Critical Friendships

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It can be difficult to look at your own writing objectively. Particularly if you are a new writer, it can be daunting to know if your work is at a standard where you can share it with the world.

This is where critical friends come into play and why they are important.

Critical friendships are good because…

  • Sharing gives a better perspective of what you are writing
  • Can pick up little mistakes
  • Can find the gaps
  • Tell you what is working or what isn’t
  • Can help when you are blocked
  • Give an alternative when you are stuck on which way to go
  • Help you to look at your writing more clearly
  • Support and friendship

Being a critical friend is also going help your writing as you learn to look for the above in other writers’ work you will only improve your own skills and understanding in what works and how it can be seen by readers.

 

Where to find critical friends

Facebook

I was recently asked to join a Facebook writing group. At this point we are sharing learnings and articles but I have had offers to read my work and I’m saving them up for when it counts.

There are so many opportunities on social media now to find groups of like minded people. I like Facebook but you may prefer Twitter or Google Plus or one of the many others,

 

Student groups and courses

My recent Masters course has been invaluable in improving my writing; for each unit I was a member of a small tutorial group and the critical friendships were great as members of the group came from various genre and backgrounds.

 

Writers groups

There are lots of opportunities for writers to get together. To find a group near you try your local writers centre.

 

What to look for in critical friends

  • People writing at a similar level to you.
  • Open and honest but fair.

Don’t be afraid to test out a group first – sit back and watch for a while and see how it operates then go from there.

Of the various groups I belong to I still have one critical friend who I value above all others. We have worked together for a long time, coming up to 10 years, and we write in similar genre although not in the same way. I love her writing and find her advice and critique of my writing both insightful and helpful.

Photo: Friends from Wikipedia Commons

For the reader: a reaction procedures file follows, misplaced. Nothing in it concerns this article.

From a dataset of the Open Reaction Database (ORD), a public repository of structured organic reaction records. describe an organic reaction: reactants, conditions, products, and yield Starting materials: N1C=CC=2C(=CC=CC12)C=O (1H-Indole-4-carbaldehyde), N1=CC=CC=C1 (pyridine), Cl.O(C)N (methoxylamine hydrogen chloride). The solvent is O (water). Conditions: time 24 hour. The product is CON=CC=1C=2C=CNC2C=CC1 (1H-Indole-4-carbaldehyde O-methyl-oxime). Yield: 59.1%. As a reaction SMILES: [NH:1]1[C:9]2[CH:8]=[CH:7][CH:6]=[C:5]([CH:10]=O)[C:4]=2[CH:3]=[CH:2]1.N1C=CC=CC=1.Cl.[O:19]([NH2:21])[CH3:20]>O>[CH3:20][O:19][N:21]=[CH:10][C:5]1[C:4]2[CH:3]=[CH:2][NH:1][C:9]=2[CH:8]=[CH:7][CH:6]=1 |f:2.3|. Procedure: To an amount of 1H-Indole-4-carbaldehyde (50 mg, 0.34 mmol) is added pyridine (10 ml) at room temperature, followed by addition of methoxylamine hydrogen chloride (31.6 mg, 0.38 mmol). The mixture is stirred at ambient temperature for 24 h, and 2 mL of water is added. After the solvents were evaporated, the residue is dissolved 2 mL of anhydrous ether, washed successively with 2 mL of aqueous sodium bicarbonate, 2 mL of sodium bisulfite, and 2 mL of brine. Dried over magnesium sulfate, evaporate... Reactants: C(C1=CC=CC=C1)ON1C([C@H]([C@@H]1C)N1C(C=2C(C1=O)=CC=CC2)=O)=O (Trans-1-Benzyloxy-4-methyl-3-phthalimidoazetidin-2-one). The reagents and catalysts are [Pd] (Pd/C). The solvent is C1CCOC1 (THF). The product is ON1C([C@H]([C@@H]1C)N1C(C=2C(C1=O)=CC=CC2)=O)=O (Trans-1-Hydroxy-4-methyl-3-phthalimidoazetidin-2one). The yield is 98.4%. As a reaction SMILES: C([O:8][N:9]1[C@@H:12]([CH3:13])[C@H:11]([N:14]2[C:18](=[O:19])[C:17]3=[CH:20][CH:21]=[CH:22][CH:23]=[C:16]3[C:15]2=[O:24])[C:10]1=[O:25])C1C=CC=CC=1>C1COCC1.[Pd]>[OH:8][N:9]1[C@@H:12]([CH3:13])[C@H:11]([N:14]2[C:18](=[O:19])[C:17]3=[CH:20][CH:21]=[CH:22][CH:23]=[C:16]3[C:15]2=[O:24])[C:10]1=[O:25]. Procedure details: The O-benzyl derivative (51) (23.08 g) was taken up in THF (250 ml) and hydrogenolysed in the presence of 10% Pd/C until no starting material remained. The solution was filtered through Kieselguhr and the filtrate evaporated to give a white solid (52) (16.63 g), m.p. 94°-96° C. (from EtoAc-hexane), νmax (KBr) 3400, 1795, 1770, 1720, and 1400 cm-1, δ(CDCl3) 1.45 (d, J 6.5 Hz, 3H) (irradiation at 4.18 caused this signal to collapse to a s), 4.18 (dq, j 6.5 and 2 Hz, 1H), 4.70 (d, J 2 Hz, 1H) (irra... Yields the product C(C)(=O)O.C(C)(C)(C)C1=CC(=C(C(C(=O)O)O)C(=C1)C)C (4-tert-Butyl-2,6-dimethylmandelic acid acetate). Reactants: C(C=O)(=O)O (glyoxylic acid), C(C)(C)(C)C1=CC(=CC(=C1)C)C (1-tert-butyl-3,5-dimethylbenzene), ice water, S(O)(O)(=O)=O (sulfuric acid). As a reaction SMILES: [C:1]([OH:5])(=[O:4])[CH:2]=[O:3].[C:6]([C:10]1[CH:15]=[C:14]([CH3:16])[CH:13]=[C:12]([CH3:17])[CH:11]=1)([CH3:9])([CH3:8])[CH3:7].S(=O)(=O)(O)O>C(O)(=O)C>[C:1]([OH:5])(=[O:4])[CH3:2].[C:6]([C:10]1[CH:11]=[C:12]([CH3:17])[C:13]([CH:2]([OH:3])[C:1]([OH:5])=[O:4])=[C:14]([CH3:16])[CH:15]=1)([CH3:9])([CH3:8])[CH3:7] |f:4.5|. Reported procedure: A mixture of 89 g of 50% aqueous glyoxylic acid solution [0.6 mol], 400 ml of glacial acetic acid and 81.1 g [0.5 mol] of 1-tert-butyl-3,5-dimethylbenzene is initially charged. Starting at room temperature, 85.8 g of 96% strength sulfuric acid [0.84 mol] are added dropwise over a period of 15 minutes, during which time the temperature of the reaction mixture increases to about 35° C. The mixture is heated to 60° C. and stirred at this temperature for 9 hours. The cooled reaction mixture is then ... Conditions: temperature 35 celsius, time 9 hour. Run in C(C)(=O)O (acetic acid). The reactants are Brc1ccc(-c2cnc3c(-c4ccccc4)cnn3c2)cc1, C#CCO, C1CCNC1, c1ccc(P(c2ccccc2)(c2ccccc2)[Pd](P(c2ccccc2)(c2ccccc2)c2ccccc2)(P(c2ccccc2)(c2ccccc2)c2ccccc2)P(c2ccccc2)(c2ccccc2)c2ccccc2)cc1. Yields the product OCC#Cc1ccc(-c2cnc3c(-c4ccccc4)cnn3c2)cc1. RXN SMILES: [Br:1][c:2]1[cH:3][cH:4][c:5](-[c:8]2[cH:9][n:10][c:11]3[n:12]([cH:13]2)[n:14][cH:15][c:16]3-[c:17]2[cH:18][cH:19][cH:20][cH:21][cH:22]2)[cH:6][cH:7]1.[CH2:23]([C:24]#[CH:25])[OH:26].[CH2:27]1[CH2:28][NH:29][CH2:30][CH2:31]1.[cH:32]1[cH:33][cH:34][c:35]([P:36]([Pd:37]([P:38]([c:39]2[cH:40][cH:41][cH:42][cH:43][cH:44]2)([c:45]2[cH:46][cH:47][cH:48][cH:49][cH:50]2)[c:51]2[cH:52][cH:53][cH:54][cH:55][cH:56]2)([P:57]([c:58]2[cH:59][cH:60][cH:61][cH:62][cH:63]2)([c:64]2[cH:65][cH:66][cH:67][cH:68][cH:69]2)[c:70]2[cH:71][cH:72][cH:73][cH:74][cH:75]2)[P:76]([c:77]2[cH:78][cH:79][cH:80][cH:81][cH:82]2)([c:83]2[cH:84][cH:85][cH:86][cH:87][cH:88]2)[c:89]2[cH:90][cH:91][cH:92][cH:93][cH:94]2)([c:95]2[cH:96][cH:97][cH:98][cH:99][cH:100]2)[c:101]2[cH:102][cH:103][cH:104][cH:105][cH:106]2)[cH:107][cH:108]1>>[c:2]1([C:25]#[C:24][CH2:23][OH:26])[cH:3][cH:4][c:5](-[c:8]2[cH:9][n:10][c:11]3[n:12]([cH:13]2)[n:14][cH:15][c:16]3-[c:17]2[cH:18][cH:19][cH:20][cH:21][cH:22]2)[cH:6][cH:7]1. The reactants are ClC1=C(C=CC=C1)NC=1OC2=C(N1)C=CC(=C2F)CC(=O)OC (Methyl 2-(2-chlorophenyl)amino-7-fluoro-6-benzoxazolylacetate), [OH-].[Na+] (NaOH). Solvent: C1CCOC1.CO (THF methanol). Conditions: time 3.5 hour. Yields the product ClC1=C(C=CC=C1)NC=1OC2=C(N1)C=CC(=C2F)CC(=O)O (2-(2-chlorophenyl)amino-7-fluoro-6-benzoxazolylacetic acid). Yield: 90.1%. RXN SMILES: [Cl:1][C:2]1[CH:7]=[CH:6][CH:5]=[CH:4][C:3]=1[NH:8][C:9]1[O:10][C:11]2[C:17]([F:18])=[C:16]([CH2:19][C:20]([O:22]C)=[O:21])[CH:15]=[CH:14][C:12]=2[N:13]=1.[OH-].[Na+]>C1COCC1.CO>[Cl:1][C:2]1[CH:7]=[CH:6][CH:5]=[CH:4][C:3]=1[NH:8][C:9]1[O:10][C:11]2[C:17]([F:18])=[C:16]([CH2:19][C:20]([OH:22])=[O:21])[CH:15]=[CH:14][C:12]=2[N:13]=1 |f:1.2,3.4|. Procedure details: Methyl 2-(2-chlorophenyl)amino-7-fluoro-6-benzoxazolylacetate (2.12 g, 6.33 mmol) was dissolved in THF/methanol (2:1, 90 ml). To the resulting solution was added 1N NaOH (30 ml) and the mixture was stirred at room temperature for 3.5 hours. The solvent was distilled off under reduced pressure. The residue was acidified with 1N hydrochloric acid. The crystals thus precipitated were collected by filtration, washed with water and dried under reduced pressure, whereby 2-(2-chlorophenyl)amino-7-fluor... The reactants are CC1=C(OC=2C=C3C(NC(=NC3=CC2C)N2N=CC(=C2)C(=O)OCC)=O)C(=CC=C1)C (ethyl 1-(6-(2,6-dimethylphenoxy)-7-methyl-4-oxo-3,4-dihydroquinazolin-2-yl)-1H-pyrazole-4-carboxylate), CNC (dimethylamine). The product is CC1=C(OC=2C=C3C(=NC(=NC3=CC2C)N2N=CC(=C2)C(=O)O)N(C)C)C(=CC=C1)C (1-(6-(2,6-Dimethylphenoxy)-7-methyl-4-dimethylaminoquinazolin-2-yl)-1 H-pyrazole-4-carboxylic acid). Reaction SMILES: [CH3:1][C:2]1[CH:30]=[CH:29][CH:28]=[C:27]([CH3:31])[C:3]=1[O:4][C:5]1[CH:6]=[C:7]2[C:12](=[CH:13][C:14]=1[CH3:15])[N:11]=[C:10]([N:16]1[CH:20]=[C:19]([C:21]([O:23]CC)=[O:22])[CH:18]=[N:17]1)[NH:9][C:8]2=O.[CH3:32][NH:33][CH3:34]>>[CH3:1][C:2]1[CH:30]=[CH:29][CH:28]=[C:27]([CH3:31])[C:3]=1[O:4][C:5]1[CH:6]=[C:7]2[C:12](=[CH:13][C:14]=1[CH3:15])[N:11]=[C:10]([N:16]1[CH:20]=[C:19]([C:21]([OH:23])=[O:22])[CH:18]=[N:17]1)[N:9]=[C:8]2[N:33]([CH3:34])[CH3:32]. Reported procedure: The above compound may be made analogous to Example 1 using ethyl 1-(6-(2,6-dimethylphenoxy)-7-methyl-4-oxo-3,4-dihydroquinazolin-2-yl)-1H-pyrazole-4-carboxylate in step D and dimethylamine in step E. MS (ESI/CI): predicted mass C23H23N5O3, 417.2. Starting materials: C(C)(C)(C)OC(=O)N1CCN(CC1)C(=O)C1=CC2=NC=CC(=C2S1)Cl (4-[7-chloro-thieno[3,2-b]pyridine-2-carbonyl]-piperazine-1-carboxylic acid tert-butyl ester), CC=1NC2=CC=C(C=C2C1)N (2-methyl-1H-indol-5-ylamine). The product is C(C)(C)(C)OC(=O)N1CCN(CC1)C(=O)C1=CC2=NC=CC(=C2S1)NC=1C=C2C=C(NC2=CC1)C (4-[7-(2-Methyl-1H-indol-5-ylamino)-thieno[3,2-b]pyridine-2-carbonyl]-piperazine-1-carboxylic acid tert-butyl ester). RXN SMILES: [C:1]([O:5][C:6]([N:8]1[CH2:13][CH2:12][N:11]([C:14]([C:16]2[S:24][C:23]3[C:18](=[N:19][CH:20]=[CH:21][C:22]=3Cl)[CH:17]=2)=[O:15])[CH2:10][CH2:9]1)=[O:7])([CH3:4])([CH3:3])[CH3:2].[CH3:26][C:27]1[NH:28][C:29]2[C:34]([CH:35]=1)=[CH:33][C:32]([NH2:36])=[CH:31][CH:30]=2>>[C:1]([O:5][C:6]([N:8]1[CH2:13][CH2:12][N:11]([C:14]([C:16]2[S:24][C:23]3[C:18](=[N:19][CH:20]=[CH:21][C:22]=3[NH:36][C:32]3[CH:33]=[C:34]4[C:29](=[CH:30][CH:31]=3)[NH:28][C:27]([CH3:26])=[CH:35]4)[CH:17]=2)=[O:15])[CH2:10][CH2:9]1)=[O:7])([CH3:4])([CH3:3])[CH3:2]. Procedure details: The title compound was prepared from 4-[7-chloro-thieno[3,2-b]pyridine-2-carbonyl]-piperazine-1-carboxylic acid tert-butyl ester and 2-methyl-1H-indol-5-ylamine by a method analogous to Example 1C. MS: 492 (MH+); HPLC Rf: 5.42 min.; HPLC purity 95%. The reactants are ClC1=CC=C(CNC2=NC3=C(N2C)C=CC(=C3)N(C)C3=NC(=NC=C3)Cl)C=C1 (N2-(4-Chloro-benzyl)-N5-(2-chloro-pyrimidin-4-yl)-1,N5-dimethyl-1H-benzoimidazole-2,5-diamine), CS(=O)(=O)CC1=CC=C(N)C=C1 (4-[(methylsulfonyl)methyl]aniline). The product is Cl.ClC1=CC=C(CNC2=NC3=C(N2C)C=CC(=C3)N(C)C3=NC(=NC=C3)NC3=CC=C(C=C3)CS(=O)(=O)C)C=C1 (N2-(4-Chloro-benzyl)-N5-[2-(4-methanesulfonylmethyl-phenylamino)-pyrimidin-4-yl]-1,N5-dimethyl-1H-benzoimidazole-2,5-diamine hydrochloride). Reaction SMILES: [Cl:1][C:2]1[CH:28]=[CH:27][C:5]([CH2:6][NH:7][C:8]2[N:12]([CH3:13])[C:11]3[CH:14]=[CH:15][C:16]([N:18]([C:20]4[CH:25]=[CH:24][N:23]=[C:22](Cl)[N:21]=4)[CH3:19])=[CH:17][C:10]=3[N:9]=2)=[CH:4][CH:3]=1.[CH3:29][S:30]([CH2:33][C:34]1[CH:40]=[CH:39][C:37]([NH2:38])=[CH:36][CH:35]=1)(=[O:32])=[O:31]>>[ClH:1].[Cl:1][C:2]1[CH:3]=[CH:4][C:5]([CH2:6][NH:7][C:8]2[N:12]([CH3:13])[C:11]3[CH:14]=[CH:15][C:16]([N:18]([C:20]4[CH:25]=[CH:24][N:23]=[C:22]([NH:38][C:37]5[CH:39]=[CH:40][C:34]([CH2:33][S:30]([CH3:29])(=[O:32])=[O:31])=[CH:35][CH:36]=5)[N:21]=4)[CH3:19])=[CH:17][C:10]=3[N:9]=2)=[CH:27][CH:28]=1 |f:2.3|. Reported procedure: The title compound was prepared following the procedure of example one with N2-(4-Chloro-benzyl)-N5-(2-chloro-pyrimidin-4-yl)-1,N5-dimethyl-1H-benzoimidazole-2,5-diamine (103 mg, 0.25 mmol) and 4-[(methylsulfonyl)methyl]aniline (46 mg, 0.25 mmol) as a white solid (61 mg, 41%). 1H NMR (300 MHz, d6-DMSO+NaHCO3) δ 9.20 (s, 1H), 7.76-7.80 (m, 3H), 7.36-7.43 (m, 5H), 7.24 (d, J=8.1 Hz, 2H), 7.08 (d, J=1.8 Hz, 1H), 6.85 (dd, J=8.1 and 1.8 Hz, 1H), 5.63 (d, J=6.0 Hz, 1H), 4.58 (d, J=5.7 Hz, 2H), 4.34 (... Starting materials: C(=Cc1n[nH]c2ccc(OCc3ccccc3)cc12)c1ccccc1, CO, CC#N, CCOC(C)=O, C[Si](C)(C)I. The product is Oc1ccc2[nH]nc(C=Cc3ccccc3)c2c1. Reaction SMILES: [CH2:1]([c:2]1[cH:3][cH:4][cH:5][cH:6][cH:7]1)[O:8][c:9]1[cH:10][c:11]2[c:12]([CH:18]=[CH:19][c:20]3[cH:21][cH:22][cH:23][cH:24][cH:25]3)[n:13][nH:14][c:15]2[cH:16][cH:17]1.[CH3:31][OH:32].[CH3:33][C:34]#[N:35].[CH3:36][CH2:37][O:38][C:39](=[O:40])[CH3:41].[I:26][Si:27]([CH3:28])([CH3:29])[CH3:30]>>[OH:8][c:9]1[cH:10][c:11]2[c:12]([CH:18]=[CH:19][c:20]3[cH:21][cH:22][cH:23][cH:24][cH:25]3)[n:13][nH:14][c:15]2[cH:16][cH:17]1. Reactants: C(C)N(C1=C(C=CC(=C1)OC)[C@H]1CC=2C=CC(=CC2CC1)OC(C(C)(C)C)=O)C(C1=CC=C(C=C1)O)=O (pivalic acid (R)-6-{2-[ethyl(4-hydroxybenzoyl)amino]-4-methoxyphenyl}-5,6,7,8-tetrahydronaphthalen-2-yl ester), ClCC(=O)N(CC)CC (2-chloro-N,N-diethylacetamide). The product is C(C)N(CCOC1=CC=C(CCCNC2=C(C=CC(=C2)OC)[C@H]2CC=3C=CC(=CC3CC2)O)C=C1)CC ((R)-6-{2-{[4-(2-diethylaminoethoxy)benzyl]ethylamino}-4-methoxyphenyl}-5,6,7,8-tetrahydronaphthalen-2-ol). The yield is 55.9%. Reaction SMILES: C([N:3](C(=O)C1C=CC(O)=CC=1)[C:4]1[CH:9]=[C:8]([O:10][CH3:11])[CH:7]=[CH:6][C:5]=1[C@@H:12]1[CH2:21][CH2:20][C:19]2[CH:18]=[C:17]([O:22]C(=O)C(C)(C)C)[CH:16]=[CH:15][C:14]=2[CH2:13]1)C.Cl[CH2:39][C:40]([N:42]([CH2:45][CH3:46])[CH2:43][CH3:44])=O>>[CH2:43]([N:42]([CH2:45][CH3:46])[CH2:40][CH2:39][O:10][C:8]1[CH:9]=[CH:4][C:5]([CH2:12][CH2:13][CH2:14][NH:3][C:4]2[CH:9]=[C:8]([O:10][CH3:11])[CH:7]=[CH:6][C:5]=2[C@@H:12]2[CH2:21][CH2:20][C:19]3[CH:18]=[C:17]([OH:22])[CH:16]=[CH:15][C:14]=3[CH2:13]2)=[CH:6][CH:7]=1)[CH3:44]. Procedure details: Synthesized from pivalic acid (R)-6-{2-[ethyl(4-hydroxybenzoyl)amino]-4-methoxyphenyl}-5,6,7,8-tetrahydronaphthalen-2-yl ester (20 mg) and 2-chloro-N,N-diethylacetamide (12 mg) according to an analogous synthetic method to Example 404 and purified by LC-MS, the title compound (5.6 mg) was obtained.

Working Through Procrastination

I was still procrastinating by checking on my grades for my last unit of my Masters and reading the comments that had come through from my tutor, Rosie. And she repeated comments from earlier in the term – that I had started too late in the story and it was confusing.

Ok – I thought I’d fixed that but if Rosie said it again, clearly not.

Instead of going into panic, which I have done in the past when confronted by such criticism, I stopped to think about what Rosie was actually telling me. Chances are she was right. She is published after all and has been teaching for some time, she knows what she’s talking about.

And so I immediately opened a new word document and starting drafting a paragraph about the life my character had in the “real world” and her relationship with those around her. I also thought about how I could link the skills she has the “new world” with those she might already have.

The words flowed magically across the page and I produced a couple of rough pages that led me to the current start of my story. These two pages (about 500 words) will expand to around a 5000 word chapter that will set things up and introduce my character better than what I have now.

But I am not going to write that chapter now. Instead I have jumped back to the middle where I was stuck and powered through the rocky road to produce and clear and compelling story (I hope). I did this in a similar way to redrafting my beginning.

I made some dot points comparing what I had and what I needed to happen. I then spent some time rethinking my characters and what they were doing during this time and whether or not it was within character and showed any emotional growth. Then I was ready to redraft the problem chapters.

Although I also need to do this with the beginning, I will come back to that once I have finished this draft.

This process has crystallised for me the importance of having others read my work.  I will need to find myself a good editor/proof reader and consider a second beta reading group for when this draft is completed. But I don’t want to let that search way-lay me again. Focus first, particularly while I have some focus, and then work on the publishing side when it is ready.

Do you have a problem with procrastination? Share how you work around this to get your writing done.